Homeowners Insurance Claims: Replacement Cost vs. Actual Cash Value

When people make a homeowners insurance claim, the amount of damage to property has to be assessed whether you have an actual cash value or replacement cost policy.

Let's define the difference between ACV and Replacement cost.
Replacement Cost is the amount it would cost to replace your property with the same kind and quality materials at today's costs. There is no subtraction for depreciation. Depreciation is the decrease in value to property over time due to wear and tear. Because depreciation is not a factor in a replacement cost policy, the premiums are usually substantially higher than an actual cash value policy.

Actual Cash Value (ACV) is the replacement cost of property minus the depreciation. Actual Cash Value policies are much cheaper than replacement cost policies because when a claim has to be made, the insurance company can deduct the decrease in value of the insured's property & pay them only what the property is worth at the time of the claim instead of the full amount it would cost to purchase new materials.

Example:
Newly weds, Michael and Jullian purchase a home, insure it for $300,000 with a 1% deductible and go on vacation for a week in the Dominican Republic. When they get home, they find 3 inches of water spread across the entire downstairs in each and every room. Quickly they stop the burst pipe under the sink from gushing water and call their insurance agent immediately.

An insurance adjuster comes out and estimates a total of $75,000 in damages. (For the purpose of keeping this example simple, we'll just use round numbers.)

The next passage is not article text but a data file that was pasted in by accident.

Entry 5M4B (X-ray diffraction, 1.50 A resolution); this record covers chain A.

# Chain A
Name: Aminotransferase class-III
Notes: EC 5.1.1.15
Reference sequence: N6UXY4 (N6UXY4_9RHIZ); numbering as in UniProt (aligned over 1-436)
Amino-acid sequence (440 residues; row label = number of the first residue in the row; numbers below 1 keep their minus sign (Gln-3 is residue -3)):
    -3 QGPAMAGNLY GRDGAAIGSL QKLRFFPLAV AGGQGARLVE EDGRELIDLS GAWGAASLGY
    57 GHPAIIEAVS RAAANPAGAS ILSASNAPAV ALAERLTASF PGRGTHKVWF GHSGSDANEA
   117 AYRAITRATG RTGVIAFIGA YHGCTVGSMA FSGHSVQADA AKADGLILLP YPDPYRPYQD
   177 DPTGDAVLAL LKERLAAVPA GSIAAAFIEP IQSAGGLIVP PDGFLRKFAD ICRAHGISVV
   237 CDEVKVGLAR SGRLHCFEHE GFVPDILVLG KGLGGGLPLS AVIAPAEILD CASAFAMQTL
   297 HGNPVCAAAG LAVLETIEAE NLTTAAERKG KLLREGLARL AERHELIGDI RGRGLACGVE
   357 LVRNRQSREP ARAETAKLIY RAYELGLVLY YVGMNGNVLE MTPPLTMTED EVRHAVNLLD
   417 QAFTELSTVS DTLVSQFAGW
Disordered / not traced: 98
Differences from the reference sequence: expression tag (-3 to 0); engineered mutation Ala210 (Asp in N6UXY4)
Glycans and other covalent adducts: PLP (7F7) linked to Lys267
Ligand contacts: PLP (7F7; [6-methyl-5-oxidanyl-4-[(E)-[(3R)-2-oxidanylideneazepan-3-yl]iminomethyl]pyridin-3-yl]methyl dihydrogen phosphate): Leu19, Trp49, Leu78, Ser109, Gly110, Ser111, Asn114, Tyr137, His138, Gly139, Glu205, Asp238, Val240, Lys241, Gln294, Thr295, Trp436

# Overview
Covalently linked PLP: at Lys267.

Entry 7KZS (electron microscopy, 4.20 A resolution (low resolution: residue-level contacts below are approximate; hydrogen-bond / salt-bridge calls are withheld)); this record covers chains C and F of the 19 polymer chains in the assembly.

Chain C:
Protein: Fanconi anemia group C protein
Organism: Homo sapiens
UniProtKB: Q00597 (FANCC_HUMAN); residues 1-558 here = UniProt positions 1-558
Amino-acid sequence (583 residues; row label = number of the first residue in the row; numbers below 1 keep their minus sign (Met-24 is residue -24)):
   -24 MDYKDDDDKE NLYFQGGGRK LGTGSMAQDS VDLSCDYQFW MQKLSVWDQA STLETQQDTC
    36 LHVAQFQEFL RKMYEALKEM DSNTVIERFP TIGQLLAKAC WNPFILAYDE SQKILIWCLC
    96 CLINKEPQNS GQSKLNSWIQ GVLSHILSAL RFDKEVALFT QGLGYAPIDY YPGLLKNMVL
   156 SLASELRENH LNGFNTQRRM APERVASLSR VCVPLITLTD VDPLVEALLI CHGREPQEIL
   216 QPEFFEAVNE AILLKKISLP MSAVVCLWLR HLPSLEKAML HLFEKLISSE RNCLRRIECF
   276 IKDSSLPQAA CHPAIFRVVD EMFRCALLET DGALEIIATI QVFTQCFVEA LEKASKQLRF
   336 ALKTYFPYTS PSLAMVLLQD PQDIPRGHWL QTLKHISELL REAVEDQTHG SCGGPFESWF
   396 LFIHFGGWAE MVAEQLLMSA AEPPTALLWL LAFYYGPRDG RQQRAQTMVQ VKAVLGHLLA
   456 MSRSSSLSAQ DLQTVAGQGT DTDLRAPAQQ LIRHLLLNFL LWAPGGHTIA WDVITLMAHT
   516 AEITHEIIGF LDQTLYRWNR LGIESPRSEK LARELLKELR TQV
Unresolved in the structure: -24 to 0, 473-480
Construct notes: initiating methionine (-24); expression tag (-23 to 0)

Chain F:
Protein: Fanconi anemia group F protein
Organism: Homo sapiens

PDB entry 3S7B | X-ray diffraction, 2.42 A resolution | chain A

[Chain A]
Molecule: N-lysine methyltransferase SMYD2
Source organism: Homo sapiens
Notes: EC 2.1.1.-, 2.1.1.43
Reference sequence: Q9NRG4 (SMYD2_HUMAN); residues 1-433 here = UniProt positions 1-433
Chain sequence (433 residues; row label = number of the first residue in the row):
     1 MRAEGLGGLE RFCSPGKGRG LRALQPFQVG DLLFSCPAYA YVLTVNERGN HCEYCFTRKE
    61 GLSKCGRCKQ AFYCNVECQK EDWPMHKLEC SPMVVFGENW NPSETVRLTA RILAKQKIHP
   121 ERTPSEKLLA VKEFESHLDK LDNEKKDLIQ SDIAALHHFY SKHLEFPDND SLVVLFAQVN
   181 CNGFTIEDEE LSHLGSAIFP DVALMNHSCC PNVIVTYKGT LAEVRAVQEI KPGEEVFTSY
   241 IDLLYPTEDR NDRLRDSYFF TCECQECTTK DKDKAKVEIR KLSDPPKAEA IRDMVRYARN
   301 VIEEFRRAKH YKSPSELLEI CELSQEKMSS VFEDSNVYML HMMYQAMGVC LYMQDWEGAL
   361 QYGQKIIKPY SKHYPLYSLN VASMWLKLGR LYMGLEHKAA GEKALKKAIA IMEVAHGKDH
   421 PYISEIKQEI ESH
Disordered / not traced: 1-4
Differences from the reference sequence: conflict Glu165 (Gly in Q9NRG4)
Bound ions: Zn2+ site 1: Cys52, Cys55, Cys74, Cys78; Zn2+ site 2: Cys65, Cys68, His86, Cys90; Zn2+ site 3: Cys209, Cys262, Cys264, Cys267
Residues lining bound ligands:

TOTAL REPLACEMENT COST = $75,000

Replacement Cost Claim Scenario

The total replacement cost of the damaged items is $75,000. The agent subtracts the 1% deductible (.01 X 300,000 = 3,000) from the $75,000 and writes a check for $72,000 for Michael and Jullian to make necessary repairs and purchase new items. ($75,000 - $3,000 = $72,000)

Actual Cash Value Scenario

The total replacement cost of the damaged items is $75,000. (For simplicity purposes, we'll use 50% depreciation for all structural property and 25% depreciation for all personal property.) Total Depreciation = $30,000. The insurance agent writes a check for $42,000 for Michael and Jullian to make repairs but they have to come out of pocket the $30,000 of depreciation.
Replacement Cost($75,000) less depreciation ($30,000) = Actual Cash Value ($45,000)
Actual Cash Value ($45,000) less Deductible (1% or $3,000) = $42,000

TOTAL ACTUAL CASH VALUE = $45,000

In The End

Replacement Cost Policy Paid out $72,000 to replace the damaged property.
Actual Cash Value Policy Paid out $42,000 to replace the damaged property and Michael and Jullian have to come out of pocket the $30,000 needed to replace the items new today.